Are We Becoming Immune To Police Brutality?

Nearly 25 years ago, the videotaped beating of Rodney King by Los Angeles Police officers caused outrage in Los Angeles and throughout the nation. The video became a singular, notorious representation of the use of force by police. The case came to represent a hotbed of racial tension, and the officers’ subsequent acquittal of criminal charges lead to the outbreak of the Los Angeles riots in 1992.

Flash forward to the present day, there are high-quality video cameras on countless types of mobile devices and phones. In addition, the advent of portable video recorders has lead some police departments to equip officers with cameras that record the arrests they make and the people that they encounter. As a result, there have been more and more incidents of questionable (at minimum) police uses of force that have been captured on video that, with the advent of the internet, are readily available to the public in an instant. However, there seems to be significantly less outrage these days when incidents similar to the Rodney King beating occur.

Case in point, the recent video of a CHP officer repeatedly punching a black grandmother in the face and head along a Los Angeles freeway. The video has gone viral on social media, but it does not seem to have the galvanizing power that the Rodney King incident did in the 1990’s. Perhaps it is because the officer is using his fists instead of batons. Maybe.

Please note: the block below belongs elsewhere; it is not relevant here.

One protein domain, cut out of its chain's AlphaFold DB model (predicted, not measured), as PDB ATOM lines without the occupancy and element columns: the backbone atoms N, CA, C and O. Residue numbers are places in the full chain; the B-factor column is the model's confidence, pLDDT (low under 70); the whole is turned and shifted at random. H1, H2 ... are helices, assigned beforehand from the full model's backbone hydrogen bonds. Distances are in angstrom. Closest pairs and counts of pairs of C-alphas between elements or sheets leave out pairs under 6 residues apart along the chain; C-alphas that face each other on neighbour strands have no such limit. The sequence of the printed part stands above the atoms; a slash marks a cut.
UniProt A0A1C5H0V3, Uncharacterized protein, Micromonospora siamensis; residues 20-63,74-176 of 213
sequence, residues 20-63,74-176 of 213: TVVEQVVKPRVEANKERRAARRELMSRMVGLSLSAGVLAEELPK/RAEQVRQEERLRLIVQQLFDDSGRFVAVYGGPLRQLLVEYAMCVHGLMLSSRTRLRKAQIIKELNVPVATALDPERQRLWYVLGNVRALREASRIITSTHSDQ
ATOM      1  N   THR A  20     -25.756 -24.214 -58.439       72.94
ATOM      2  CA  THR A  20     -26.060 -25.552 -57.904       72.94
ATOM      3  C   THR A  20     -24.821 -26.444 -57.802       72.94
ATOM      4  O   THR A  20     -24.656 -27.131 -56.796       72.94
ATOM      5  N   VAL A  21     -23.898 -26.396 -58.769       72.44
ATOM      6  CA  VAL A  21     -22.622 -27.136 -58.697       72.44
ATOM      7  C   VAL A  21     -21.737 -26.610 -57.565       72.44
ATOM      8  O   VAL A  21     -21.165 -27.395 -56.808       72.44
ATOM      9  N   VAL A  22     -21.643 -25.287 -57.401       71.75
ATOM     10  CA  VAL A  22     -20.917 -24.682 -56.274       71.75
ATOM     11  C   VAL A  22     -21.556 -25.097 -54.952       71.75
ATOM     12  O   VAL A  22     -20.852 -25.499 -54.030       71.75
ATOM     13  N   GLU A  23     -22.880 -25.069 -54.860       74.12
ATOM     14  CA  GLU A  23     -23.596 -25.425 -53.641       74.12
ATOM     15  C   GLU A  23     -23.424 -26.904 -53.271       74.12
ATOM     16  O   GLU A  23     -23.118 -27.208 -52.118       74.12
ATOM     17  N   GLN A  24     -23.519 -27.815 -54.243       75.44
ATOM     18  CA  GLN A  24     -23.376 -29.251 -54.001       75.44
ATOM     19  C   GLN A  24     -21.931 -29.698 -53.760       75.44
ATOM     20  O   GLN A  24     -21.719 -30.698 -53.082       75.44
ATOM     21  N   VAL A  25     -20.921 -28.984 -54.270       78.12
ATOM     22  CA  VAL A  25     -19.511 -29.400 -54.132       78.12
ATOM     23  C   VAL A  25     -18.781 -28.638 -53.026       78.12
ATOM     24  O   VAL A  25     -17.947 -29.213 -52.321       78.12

But even beatings that result in death do not seem to enrage the community or the nation as they did with the King beating.  In Orange County in 2011, Kelly Thomas was severely beaten by two Fullerton Police officers and later died of his injuries.  The incident generated some local protests, but it was not national news on the level of the King beating.  However, like the King case, the officers involved were later acquitted of murder charges, much to the disdain of many who followed the case.

Perhaps we have simply become desensitized to real-life violent imagery, made accessible largely through social media and the web. In an age of videotaped beheadings and other forms of extreme torture and murder easily accessed on shock websites at the click of a button, acts of brutality (whether by the police or not) sadly become a little more mundane. Violence has become digitally watered down in the public’s consciousness, and public sensitivity has waned as a result. Ironically, the more cameras and outlets that have become available as objective witnesses to police use of force, the less people seem to care.

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